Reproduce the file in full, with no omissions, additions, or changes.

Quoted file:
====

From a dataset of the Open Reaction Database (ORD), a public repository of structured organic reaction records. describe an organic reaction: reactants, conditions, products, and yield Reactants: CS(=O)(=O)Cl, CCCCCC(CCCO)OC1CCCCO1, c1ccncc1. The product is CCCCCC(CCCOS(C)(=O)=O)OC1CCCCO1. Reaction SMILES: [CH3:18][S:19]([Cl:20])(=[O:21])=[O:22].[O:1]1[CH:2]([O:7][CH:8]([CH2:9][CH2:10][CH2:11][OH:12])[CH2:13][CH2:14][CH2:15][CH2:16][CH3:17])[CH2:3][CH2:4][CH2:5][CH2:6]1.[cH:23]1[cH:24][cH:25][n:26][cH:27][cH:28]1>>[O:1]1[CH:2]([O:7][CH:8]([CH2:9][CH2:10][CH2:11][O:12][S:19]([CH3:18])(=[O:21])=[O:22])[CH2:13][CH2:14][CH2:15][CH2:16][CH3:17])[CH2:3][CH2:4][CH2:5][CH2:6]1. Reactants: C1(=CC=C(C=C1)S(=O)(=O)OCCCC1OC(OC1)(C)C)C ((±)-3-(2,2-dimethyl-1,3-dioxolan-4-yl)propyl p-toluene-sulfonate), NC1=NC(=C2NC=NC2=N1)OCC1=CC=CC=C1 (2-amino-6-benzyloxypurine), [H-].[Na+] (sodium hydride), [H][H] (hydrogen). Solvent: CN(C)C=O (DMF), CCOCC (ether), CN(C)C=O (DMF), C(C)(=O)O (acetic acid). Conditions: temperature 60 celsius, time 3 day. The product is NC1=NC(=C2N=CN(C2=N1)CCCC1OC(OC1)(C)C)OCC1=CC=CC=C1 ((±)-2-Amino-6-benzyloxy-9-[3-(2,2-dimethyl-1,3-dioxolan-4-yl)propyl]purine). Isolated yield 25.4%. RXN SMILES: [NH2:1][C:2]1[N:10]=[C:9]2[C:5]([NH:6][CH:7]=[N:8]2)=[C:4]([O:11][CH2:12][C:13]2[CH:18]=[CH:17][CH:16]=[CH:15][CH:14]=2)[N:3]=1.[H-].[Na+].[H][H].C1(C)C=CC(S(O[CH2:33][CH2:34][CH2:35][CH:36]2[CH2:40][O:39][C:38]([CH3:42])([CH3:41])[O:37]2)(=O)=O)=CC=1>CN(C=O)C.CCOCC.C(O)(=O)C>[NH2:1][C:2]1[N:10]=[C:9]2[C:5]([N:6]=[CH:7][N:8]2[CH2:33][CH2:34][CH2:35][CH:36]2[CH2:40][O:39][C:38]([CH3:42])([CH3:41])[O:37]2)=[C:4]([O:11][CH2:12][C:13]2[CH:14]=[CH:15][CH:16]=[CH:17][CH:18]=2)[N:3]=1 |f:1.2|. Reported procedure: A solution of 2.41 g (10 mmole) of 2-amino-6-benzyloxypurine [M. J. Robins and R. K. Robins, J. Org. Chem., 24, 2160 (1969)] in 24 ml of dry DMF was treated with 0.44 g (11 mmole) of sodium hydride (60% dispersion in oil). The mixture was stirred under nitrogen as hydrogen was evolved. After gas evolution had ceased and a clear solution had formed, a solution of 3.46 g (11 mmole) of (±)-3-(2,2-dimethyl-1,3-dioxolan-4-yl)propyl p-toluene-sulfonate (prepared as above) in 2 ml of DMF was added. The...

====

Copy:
From a dataset of the Open Reaction Database (ORD), a public repository of structured organic reaction records. describe an organic reaction: reactants, conditions, products, and yield Reactants: CS(=O)(=O)Cl, CCCCCC(CCCO)OC1CCCCO1, c1ccncc1. The product is CCCCCC(CCCOS(C)(=O)=O)OC1CCCCO1. Reaction SMILES: [CH3:18][S:19]([Cl:20])(=[O:21])=[O:22].[O:1]1[CH:2]([O:7][CH:8]([CH2:9][CH2:10][CH2:11][OH:12])[CH2:13][CH2:14][CH2:15][CH2:16][CH3:17])[CH2:3][CH2:4][CH2:5][CH2:6]1.[cH:23]1[cH:24][cH:25][n:26][cH:27][cH:28]1>>[O:1]1[CH:2]([O:7][CH:8]([CH2:9][CH2:10][CH2:11][O:12][S:19]([CH3:18])(=[O:21])=[O:22])[CH2:13][CH2:14][CH2:15][CH2:16][CH3:17])[CH2:3][CH2:4][CH2:5][CH2:6]1. Reactants: C1(=CC=C(C=C1)S(=O)(=O)OCCCC1OC(OC1)(C)C)C ((±)-3-(2,2-dimethyl-1,3-dioxolan-4-yl)propyl p-toluene-sulfonate), NC1=NC(=C2NC=NC2=N1)OCC1=CC=CC=C1 (2-amino-6-benzyloxypurine), [H-].[Na+] (sodium hydride), [H][H] (hydrogen). Solvent: CN(C)C=O (DMF), CCOCC (ether), CN(C)C=O (DMF), C(C)(=O)O (acetic acid). Conditions: temperature 60 celsius, time 3 day. The product is NC1=NC(=C2N=CN(C2=N1)CCCC1OC(OC1)(C)C)OCC1=CC=CC=C1 ((±)-2-Amino-6-benzyloxy-9-[3-(2,2-dimethyl-1,3-dioxolan-4-yl)propyl]purine). Isolated yield 25.4%. RXN SMILES: [NH2:1][C:2]1[N:10]=[C:9]2[C:5]([NH:6][CH:7]=[N:8]2)=[C:4]([O:11][CH2:12][C:13]2[CH:18]=[CH:17][CH:16]=[CH:15][CH:14]=2)[N:3]=1.[H-].[Na+].[H][H].C1(C)C=CC(S(O[CH2:33][CH2:34][CH2:35][CH:36]2[CH2:40][O:39][C:38]([CH3:42])([CH3:41])[O:37]2)(=O)=O)=CC=1>CN(C=O)C.CCOCC.C(O)(=O)C>[NH2:1][C:2]1[N:10]=[C:9]2[C:5]([N:6]=[CH:7][N:8]2[CH2:33][CH2:34][CH2:35][CH:36]2[CH2:40][O:39][C:38]([CH3:42])([CH3:41])[O:37]2)=[C:4]([O:11][CH2:12][C:13]2[CH:14]=[CH:15][CH:16]=[CH:17][CH:18]=2)[N:3]=1 |f:1.2|. Reported procedure: A solution of 2.41 g (10 mmole) of 2-amino-6-benzyloxypurine [M. J. Robins and R. K. Robins, J. Org. Chem., 24, 2160 (1969)] in 24 ml of dry DMF was treated with 0.44 g (11 mmole) of sodium hydride (60% dispersion in oil). The mixture was stirred under nitrogen as hydrogen was evolved. After gas evolution had ceased and a clear solution had formed, a solution of 3.46 g (11 mmole) of (±)-3-(2,2-dimethyl-1,3-dioxolan-4-yl)propyl p-toluene-sulfonate (prepared as above) in 2 ml of DMF was added. The...